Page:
An employee was automatically unfairly dismissed because the investigation was driven by a manager who was motivated by resentment over his trade union activities.


Mr Singh was employed by Cadent Gas Ltd as a gas engineer. He was an active trade union official who, in this role, regularly raised concerns. He had also raised several grievances, including complaints relating to a manager, Mr Huckerby. Cadent Gas had found the number of grievances and concerns raised by Mr Singh to be challenging. Mr Huckerby had noted in emails that Mr Singh's trade union activities needed to be kept "on the radar".

Mr Singh's role required him to attend priority gas leaks without delay. In June 2017, having had virtually no food or rest for a long period, he was required to attend a priority gas leak. He stopped off to get some food on the way and arrived one minute later than the time stipulated in the service level agreement. The failure to meet the requirements of the service level agreement was noted by Mr Huckerby, who played a leading role into an investigation into the incident.

The subsequent disciplinary meeting was conducted by Mr Wilson, who had not had any prior involvement. He decided to dismiss Mr Singh for gross misconduct.

Mr Singh claimed, among other things, that the reason or principal reason for his dismissal was his trade union activities. The employment tribunal upheld his claim. The tribunal considered that the hearing manager and the appeal manager were not motivated by prejudice against Mr Singh for his trade union activities. However, there was a history of conflict between Mr Huckerby and Mr Singh related to Mr Singh's trade union activities and Mr Huckerby had an active role in driving the investigation (which was not normal for a manager of his seniority), which led to Mr Singh being treated more harshly than other employees against whom similar allegations had been made. Mr Huckerby had referred to Mr Singh's trade union status in internal emails about the investigation and was found to have given misleading information to the decision maker. This, the tribunal held, established a prima facie case.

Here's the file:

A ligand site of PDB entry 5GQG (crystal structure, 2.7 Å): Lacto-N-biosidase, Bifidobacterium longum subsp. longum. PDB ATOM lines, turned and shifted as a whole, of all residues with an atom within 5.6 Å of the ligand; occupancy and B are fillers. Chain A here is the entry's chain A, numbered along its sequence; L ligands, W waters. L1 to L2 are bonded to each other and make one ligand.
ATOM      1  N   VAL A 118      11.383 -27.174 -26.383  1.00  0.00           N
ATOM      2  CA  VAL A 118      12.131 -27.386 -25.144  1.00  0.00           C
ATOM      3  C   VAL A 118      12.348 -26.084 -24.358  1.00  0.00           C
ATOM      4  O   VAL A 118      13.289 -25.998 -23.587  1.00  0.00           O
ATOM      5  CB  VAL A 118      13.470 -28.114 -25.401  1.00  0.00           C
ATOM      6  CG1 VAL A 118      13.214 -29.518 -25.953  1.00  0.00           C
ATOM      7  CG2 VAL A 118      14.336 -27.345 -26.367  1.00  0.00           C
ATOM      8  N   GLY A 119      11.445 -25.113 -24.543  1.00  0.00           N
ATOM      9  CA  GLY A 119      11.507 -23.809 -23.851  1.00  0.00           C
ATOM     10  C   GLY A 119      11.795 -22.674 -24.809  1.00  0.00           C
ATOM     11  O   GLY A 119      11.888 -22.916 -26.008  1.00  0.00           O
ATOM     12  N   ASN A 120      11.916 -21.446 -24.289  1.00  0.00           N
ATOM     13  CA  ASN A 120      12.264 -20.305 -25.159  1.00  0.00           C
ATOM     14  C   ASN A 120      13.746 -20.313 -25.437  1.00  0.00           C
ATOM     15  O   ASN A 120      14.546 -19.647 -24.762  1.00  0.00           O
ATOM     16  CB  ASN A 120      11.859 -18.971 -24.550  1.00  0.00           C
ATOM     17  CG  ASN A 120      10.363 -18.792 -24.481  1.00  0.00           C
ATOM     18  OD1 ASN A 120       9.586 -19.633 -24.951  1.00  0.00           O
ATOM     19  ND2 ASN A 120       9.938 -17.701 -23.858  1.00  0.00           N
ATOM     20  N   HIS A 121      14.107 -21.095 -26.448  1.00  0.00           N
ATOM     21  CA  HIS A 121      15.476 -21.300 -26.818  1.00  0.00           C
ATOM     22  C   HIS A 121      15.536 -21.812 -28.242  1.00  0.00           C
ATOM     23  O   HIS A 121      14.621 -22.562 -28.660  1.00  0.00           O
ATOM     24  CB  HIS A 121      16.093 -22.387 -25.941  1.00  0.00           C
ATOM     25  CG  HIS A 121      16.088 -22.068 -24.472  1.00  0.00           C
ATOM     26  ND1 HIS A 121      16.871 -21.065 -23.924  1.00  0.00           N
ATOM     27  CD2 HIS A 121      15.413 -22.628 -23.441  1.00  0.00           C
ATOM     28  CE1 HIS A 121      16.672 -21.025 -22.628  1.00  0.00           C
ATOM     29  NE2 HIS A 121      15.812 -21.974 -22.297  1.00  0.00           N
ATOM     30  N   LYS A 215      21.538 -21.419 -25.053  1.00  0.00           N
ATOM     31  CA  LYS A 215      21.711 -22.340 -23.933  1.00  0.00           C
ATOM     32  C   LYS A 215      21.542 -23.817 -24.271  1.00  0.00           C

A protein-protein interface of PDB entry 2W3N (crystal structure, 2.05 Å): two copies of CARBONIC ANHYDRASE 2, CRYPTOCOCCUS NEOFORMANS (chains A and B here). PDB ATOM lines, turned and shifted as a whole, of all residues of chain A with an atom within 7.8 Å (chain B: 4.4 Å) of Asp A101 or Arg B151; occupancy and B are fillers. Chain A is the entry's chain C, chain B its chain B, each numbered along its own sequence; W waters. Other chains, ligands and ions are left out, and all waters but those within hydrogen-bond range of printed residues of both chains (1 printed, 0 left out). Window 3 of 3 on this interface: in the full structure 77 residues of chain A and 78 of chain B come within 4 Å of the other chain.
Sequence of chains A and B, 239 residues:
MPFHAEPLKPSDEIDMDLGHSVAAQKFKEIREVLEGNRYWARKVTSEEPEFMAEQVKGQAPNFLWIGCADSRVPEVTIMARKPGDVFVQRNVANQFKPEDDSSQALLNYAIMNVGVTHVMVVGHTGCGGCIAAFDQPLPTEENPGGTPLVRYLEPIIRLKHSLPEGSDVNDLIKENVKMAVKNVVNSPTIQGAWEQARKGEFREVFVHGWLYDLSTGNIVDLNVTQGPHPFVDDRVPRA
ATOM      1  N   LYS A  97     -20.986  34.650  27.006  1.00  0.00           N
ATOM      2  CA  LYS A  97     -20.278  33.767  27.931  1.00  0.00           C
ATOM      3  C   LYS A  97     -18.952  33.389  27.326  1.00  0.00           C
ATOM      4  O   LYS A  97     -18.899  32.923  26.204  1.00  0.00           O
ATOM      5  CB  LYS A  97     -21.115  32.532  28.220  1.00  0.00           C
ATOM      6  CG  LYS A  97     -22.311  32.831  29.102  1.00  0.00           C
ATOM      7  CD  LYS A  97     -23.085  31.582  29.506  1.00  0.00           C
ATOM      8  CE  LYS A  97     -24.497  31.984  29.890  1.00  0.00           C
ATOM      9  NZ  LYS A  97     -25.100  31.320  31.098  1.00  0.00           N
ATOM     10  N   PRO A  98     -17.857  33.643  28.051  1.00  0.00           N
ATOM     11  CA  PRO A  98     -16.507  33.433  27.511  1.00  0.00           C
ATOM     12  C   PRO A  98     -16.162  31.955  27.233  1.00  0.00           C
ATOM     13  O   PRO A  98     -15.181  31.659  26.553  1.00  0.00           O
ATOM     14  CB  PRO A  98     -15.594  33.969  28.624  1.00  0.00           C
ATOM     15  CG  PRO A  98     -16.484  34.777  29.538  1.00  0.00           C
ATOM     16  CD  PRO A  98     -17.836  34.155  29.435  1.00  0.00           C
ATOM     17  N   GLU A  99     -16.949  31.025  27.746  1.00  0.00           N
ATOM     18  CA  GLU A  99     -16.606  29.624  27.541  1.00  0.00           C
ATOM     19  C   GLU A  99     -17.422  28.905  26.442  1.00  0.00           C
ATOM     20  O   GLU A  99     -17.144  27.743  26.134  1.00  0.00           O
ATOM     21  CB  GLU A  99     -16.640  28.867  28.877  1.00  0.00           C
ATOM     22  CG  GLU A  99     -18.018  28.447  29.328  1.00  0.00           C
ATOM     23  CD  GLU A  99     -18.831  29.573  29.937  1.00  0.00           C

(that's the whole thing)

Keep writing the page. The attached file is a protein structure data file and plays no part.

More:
Cadent Gas unsuccessfully appealed to the EAT on four grounds, two of which were that the tribunal had erred:

  • In finding against Cadent Gas after having concluded that the decision makers were not motivated by Mr Singh's trade union activities.
  • In placing reliance on the motivations of non-decision makers, including Mr Huckerby.

The EAT considered that the tribunal had demonstrated a belief that the decision makers were motivated by Mr Singh's trade union activities. However, even if this had not been the case, the EAT held that it was appropriate for the tribunal to have considered the motivations of Mr Huckerby. Generally, it is the motivation of the decision maker that is key. However, there are situations where the motivation of a non-decision maker may be attributed to the employer, even where that motivation is not shared by the decision maker. Given Mr Huckerby's leading role in the investigation, it was appropriate to attribute his motivation to Cadent Gas even if the motivation might not have been shared by the disciplinary chairs.


Employers should be careful to make sure, as much as possible, that all individuals involved on behalf of the employer in disciplinary action, including the investigator, are not vulnerable to allegations of bias because of previous interactions with the employee. Caution should be exercised to ensure employees are not treated differently to others facing similar allegations as a matter of good practice in any event

Cadent Gas Ltd v Singh UKEAT/0024/19

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